In Middle East, public rejects arming Syrian rebels: poll
A Pew Center poll found that large majorities worry that an influx of arms – from Western or Arab sources – will increase violence and instability in the region.
Citizens of many Middle East countries remain opposed to providing military assistance to the Syrian opposition for its fight against President Bashar al-Assad's regime, despite substantial fears that the violence will spill into their own countries, according to a poll released this week by the Pew Research Center.
The Pew results are based on a survey of 11,771 people between March 3 and April 7 from 12 countries: Lebanon, Jordan, Turkey, Egypt, Israel, the Palestinian Territories, Tunisia, Germany, France, Britain, the US, and Russia.
Ninety-five percent of Lebanese said they were concerned that violence would spread west into their country, with 68 percent of them saying they were "very concerned" and 27 percent saying they were "somewhat concerned." Eighty percent of Jordanians, who live to Syria's south, and 62 percent of Turks, who are on Syria's northern flank, expressed worry.
All three countries share substantial borders with Syria, and have taken on huge numbers of Syrian refugees: according to the United Nations refugee agency, there are more than 450,000 Syrians in Lebanon, slightly fewer than that in Jordan, and more than 320,000 in Turkey. Firing across the Syrian-Lebanese border is no longer an unusual occurrence, as The Christian Science Monitor has reported.
And in Israel, which appreciated the decades-long cold war reached between the two after fighting multiple wars, 78 percent of those polled said spreading instability was a problem.
But countries farther afield share the unease of those whose borders are now inundated with desperate Syrians. Eighty-nine percent of Tunisians and 77 percent of Egyptians told Pew that they were worried about violence destabilizing the region, already in upheaval because of revolutions throughout the Arab world.
Public opinion is unquestionably not in favor of the US and European countries arming the Syrian opposition, however, with the exception of Jordan, where a slight majority (53 percent) support doing so. Reticence is strongest in Lebanon, where arms are almost certainly flowing already across the border as both rebels and Assad-allied Hezbollah fighters move back and forth and citizens are braced for tensions to explode into open conflict.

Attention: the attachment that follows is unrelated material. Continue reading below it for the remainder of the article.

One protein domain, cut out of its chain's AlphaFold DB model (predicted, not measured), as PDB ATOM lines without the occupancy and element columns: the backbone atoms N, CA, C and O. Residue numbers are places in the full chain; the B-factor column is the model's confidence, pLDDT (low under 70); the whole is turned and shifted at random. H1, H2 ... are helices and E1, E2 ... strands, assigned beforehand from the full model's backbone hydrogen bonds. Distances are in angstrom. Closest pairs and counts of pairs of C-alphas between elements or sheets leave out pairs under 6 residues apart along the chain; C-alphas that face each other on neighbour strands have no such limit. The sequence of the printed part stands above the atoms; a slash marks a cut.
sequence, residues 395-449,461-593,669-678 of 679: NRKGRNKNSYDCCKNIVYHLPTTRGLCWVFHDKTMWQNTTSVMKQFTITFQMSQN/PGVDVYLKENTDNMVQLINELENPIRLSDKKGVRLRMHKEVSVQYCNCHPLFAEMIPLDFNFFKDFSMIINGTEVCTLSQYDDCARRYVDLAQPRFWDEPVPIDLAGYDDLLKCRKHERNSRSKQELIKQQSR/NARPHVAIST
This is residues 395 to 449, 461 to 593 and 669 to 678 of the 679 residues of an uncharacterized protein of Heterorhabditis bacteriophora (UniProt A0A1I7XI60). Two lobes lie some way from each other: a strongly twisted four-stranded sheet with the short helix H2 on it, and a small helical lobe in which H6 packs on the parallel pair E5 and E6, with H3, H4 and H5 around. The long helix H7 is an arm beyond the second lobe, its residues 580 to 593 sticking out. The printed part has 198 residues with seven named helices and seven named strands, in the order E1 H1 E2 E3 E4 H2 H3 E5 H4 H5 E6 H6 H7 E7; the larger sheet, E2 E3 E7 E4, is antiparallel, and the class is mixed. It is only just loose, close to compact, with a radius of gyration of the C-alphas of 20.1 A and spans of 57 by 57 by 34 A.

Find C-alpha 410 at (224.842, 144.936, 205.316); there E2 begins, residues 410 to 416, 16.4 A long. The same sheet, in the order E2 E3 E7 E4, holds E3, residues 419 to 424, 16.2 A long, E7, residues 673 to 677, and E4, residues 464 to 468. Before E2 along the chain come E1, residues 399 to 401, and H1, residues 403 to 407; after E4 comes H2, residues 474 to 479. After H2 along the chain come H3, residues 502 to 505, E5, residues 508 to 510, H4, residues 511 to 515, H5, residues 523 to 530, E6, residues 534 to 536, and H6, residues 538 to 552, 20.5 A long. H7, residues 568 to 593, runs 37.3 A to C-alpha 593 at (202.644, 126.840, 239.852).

Eighty percent of Lebanese oppose Western arming of the rebels, and even among Sunnis, who are generally sympathetic to the predominantly Sunni opposition, a solid majority of 66 percent oppose the West sending military aid. Unsurprisingly, almost all (98 percent) Lebanese Shiites oppose sending arms; the regime's base is predominantly Alawite, a Shiite sect.
The picture changes slightly when such aid is coming from other Arab countries, but only Lebanese Sunnis join Jordan in supporting the idea – 65 percent of Jordanians favor sending arms and other military supplies, while 63 percent of Lebanese Sunnis do (to show how starkly divided Lebanon is over the Syrian war, hold that up against the 97 percent of Lebanese Shiites who oppose Arab countries sending military aid).
The results should be examined with the caveat that the poll was conducted in March, before evidence surfaced that the Assad regime had used chemical weapons.
Demands from US politicians for stronger action against Assad have mounted since that revelation, and American public support has followed suit, growing from 25 percent to 45 percent – but falling short of a majority. The Russian government's stance is also out of sync with public opinion. Only 27 percent of Russians support their government's consistent backing of Assad (although 52 percent of those who don't support it have no opinion).
Should the Syrian civil war bring down Assad, he may have trouble finding a place in the region to rest his head – "he was not liked in 2012 and he is not liked today," Pew notes in the poll results. Lebanese Shiites are the only group with a favorable opinion of Assad. Even a solid majority (63 percent) of Lebanese Christians, whose co-religionists in Syria were well protected under the Assad regime and may be endangered by the rise in extremist Sunni groups among the Syrian opposition, do not support him.